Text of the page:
Thursday, April 24, 2014
(Continued from page 1)
Jan Collins and Irv Faunce leave the York County Courthouse in Alfred on Wednesday after their son Gordon Collins-Faunce was sentenced to 20 years in prison for killing his infant son last year.
Shawn Patrick Ouellette/Staff Photographer
AIRING IT OUT
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Warning flags already abounded when Gordon and his girlfriend, Christina Henderson, moved in with Gordon’s biological father along with Henderson’s 2-year-old daughter from a previous relationship. In fact, Collins went so far as to call a DHHS hotline to alert the state that this was by no means a good environment for Gordon or the little girl.
“Nothing happened,” she told the judge.
Then, in early 2012, when Gordon and Christina became the parents of Ethan and his twin brother, Lucas, alarms began to sound.
Late that March, Ethan was treated for a broken arm at Southern Maine Medical Center in Biddeford. Rather than report the injury to the DHHS (now mandatory under a state law that has since taken effect for children younger than 6 months), the hospital apparently bought Gordon’s explanation that it was a crib accident.
The next month, an anonymous caller from the children’s day care center reported to the DHHS that Ethan was showing signs of serious neglect and possible abuse, including bruises and a fever so high that the center took him to the hospital on April 30.
That led to a two-hour home visit on May 2 by a DHHS caseworker. After examining Ethan and interviewing the parents, the worker found no immediate cause to remove the children from the home.
“The environment was acceptable. The parents were very engaging and cooperative. The children were not in immediate danger. And all of those things have to be looked at if we are to act immediately,” said Therese Cahill-Low, director of the DHHS’ Office of Child and Family Services, in an interview Thursday.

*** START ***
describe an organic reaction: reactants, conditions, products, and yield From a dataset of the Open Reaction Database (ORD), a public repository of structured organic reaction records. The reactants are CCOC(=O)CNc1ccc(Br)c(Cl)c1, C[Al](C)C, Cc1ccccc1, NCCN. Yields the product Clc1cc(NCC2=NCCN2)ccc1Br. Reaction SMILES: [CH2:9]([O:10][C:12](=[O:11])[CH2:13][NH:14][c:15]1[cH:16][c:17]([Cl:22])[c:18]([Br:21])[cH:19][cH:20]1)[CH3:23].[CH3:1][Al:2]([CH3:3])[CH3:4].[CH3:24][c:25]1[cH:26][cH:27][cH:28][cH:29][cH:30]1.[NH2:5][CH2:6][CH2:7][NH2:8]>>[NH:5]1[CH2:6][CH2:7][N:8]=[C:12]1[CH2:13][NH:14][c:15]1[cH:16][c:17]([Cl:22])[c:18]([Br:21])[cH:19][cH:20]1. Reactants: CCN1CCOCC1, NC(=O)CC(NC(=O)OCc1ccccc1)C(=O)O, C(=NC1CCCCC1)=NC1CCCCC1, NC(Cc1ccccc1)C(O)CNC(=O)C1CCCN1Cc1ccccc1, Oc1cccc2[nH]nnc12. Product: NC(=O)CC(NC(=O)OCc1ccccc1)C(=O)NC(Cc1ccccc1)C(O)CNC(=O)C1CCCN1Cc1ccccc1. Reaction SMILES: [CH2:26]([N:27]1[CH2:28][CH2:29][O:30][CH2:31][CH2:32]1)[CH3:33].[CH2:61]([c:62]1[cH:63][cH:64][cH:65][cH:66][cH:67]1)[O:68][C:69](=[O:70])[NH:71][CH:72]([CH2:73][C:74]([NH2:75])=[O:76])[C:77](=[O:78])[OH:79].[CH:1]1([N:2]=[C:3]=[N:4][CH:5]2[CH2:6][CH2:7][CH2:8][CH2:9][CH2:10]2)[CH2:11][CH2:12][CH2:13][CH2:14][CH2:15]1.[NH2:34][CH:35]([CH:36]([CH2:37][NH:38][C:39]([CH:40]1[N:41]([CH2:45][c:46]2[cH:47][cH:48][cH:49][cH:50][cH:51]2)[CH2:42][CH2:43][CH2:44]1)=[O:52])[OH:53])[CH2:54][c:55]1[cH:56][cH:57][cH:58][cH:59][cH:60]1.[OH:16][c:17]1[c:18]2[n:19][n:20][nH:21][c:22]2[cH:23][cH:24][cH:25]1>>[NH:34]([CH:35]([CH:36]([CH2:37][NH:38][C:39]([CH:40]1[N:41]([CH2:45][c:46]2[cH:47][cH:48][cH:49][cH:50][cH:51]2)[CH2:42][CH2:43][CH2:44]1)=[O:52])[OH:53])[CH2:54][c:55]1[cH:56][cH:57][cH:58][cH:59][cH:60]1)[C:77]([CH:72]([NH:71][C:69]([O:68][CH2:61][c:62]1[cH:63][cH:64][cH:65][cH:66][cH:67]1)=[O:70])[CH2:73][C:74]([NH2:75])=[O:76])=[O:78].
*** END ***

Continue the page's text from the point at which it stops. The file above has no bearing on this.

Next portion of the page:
More investigation was indeed warranted, said Cahill-Low, notably the then-unsubstantiated report from the day care center that Ethan had suffered a broken arm. Six days later, however, well within DHHS’ 35-day deadline for running down that allegation, Ethan was dead.
“It’s hard, from our perspective, to intervene when we don’t know something has happened,” Cahill-Low said. “This was a huge tragedy and I do believe that there were times that others could have intervened.”
As Jan Collins and Irv Faunce now pore over their grandson’s DHHS case file (Faunce, representing the baby’s estate, has that right), more light undoubtedly will be shed on exactly who should have done what to protect Ethan. (Twin brother Lucas, along with Henderson’s daughter, are now in state custody pending adoption by a foster family.)
But what about Gordon? As he left his adoptive home, careened through a failed stint in the Army and then ran headlong into his own violent past, were there also missed opportunities to protect him from himself?
Finkelhor, at UNH, said such strategies do exist: a “Period of Purple Crying” program, which helps young parents (fathers in particular) cope with a constantly crying child; home visitations aimed specifically at parents who were abused as children; greater use of technology to track what’s going on in a household between a caseworker’s visits, to name a few.
“We do have a lot of things that have been shown to be effective in reducing (the cycle of child abuse),” Finkelhor said. The problem is “they’re not universal enough.”
Nor is society’s willingness, when confronted with what may or may not be child abuse, to pick up the phone and err on the side of the child.
Standing outside the courthouse as the sheriff’s van waited to take her son to prison for the next two decades, Collins allowed herself one fleeting memory of young Gordon, back in the good years, embracing his newfound life for all it was worth.
“He was so much fun when he was with us,” Collins said. “I can still remember him running on the beach … and laughing … and running in the water …”
His tortured past always close behind.
Columnist Bill Nemitz can be contacted at 791-6323 or at: